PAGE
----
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In this episode Holistic Dentist Dr. Marvin is here live from La Jolla talking all about doing what’s good for your health, we are different, people fly into our dentistry from all over the world because we are different, but to us, if focusing specifically on your overall health makes us different, then so be it, because it is that important to us that we look at every issue in a holistic way. No two symptoms are exactly the same and understand how your unique body works is the key to finding the right approach for you; the right approach to address your root cause. So with that, lets get going on this week’s episode of Let’s Talk Dentistry!
— Transcript Below —
Good morning. Welcome, and thank you for joining me. This is Dr. Marvin Pantangco here live in La Jolla. This show is called Let’s Talk Dentistry, where we talk about your teeth, but we talk about a whole lot more, because holistic or natural dentistry, the office that I own and belong to provides a different approach to dentistry. It’s a more natural approach. If you are on the side of ‘I want to prevent problems. I have symptoms. I need to get to the root cause of it, and I need to get rid of it for good and not just supress the symptoms.’ If you belive in common sense, if you believe in logic and know that you don’t want to put anything toxic in your body, then you need to go to a dentist that believes that toxicity is a brute cause of a lot of problems, and we need to minimize our exposure to them. That’s what the center for natural dentistry does; it’s located here in San Diego. People come worldwide just to come see us, because we understand the basic philosophy that what you should do to your mouth should be good for your body. That’s the bottom line. That’s the reason we do what we do. A lot of people don’t like what we have to say. Other dentists, other doctors think that what we do is weird. They think it’s quackery. I’m going to tell you it’s just common sense. I think what they do is weird. I think what they do doesn’t make sense. They don’t have good explainations. They say, “Oh, it’s what we’ve done in the past,” or they like to fight and resist you. That’s different. I am Dr. Marvin Pantangco. You’re listening to Let’s Talk Dentistry. This is an open call in show; it’s a half hour show. If you need to call in, it’s 866-KPRAISE. 866-577-2473. I am opening up to your questions. Stay tuned to the end of the show. I’m going to give you the telephone number to our clinic, so that if you are listening, and you have a valid concern, and you want to know specifically for you what the problems are, the root cause and how it’s effecting your overall health, then stay tuned to then end of the show, when I’ll give the telephone number and I’ll give you a special promotion so that you can get healthy.
Dr. Marvin: Hello, this is Dr. Marvin, how can I help you?
Caller: Hello doctor, how are you today?
Dr. Marvin: I’m doing great, thanks for calling.
Caller: I’ve heard you talk in the past about implants and I had a procedure done some time ago. Tell me if you would approve of this in your office. I had a cracked molar, number 18. All my wisdom teeth had been removed years ago. The doctor told me that he could try to bond it together, but couldn’t promise that it wouldn’t crack again. He recommended pulling number 18 out, which he did. He waited about three months for it to heal and when I came back to see him, he said he could do an implant, but that there was a chance my body could reject it. He ended up grinding down my number 19 tooth to put a crown on it. Connected to 19 is a fake tooth, which does not go into the gum, but it sits in place where 18 used to be. I’ve never heard you mention this procedure. Do you recommend that?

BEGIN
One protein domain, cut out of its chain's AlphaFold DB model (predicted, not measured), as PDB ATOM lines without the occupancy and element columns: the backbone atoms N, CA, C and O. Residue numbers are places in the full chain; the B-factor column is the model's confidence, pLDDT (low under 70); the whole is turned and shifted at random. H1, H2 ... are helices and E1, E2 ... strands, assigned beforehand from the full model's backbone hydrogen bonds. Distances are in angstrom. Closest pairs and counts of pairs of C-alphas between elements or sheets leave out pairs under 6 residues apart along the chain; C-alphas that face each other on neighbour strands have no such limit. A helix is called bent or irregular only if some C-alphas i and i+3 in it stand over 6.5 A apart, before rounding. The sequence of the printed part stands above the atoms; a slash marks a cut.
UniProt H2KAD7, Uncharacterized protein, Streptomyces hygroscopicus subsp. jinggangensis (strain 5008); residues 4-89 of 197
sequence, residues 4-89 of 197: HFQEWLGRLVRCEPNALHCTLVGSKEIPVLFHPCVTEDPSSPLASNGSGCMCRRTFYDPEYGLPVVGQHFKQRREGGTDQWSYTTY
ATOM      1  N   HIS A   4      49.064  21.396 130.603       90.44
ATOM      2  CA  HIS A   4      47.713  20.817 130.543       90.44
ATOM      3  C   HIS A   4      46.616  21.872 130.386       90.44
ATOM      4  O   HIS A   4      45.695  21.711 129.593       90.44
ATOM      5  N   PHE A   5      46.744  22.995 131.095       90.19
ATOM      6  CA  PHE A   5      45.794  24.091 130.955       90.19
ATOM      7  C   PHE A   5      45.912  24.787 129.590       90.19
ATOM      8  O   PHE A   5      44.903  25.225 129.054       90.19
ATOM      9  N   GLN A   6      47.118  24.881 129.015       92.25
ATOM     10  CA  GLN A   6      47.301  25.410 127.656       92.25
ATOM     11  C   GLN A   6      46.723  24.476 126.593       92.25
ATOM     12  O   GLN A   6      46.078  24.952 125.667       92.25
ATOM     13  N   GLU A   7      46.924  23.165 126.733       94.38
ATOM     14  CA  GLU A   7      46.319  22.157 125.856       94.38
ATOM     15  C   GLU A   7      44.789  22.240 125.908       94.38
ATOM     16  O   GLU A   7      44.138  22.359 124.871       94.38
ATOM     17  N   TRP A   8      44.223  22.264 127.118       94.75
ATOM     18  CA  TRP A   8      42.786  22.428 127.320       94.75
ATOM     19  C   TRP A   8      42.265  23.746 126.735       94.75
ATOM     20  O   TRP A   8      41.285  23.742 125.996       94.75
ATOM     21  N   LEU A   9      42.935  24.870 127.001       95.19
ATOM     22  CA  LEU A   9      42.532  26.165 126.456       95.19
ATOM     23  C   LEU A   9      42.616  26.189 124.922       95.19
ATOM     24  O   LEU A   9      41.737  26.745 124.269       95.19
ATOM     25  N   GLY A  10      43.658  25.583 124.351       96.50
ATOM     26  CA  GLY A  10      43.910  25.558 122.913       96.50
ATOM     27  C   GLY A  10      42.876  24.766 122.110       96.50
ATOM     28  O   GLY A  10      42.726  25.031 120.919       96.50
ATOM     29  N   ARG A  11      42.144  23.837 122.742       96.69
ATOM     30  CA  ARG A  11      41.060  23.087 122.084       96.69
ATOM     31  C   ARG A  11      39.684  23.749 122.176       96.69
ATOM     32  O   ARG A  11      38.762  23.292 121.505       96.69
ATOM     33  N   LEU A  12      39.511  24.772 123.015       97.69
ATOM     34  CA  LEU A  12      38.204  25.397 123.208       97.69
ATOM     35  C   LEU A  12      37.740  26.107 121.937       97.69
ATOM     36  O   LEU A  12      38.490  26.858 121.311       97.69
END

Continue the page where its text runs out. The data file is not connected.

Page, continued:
Dr. Marvin: Everything is on a case by case basis, but for you I would absolutely not do that. Here’s the reason why: Number one, they never really got to the root cause of why tooth 18 cracked. Tooth 18 cracked for a reason. You have excessive forces biting down in that area. In the mouth there is a class 3 lever system. Your jaw joint is where it connects, and then all the forces are closest to the joint, and that’s furthest in the back, where your wisdom teeth where your wisdom teeth and the second molars are. If it cracked, then your forces are too high in that area. You need to get your jaw aligned and then your bite balanced, so that many teeth hit when you bite down. When you have more teeth hitting, the forces are distributed more evenly. There are many reasons why your jaw can misalign, but I’m not going to go over that. That’s number one.
Number two is, I’m glad your dentist recognized that you could reject an implant, because mainstream dentistry loves dental implants, just like they love root canals. Most dentists don’t understand how individuals can reject something, just like you’re allergic to a food like gluten or peanuts. They don’t understand that, so I’m glad that your dentist was aware of that. Your tooth number 19 is the largest tooth in the mouth. That’s the tooth right in front of it. It comes in when you’re about six years old. Did you have any problems on tooth number 19? Did you have an old filling, or did you have any cracks?
Caller: There was a filling in there from the late 1970’s, yes.
Dr. Marvin: OK, they may have removed more of the tooth than necessary. If you’re going to need the filling replaced, maybe it’s OK to do a crown, but usually dentists do crowns and remove too much of the tooth unnecessarily. It’s just because they don’t know any alternatives. It’s not like they’re trying to be destructive. The bridge that you are mentioning (it’s a bridge because there is more than one unit on the tooth) is called a two-unit cantilever, or a cantilever bridge. If you know the physics of that and you know the forces behind it are bad, then when you bite down, the forces are going to be bigger on the hanging, fake tooth. The cement holding 19 together is going to fail. It’s like a teeter totter. When you push down on 18 it will pull up the front side of 19. It will break the seal, and if a dentist does not monitor that properly, then you can get decay under 19 and now you have a problem on your vital, your live tooth. Then they may recommend a root canal at that point. It doesn’t work. In a vacuum it works, but in real live it doesn’t work. If you never bit anything on that side, you’d probably be OK, but if you’re using it to chew with, which is the purpose of having this bridge, it is a bad idea.
Caller: I agree with you; I thought about that. I said, “Gee, there’s no foundation to number 18 now, because there’s nothing under it. It’s just being anchored by the crown on 19.” Up to this point, I haven’t had a problem. It hasn’t come out like you said it could. That hasn’t happened, and I’ve been able to eat and do everything like it was a normal tooth up to this point. Have you ever done this procedure at any point in your career?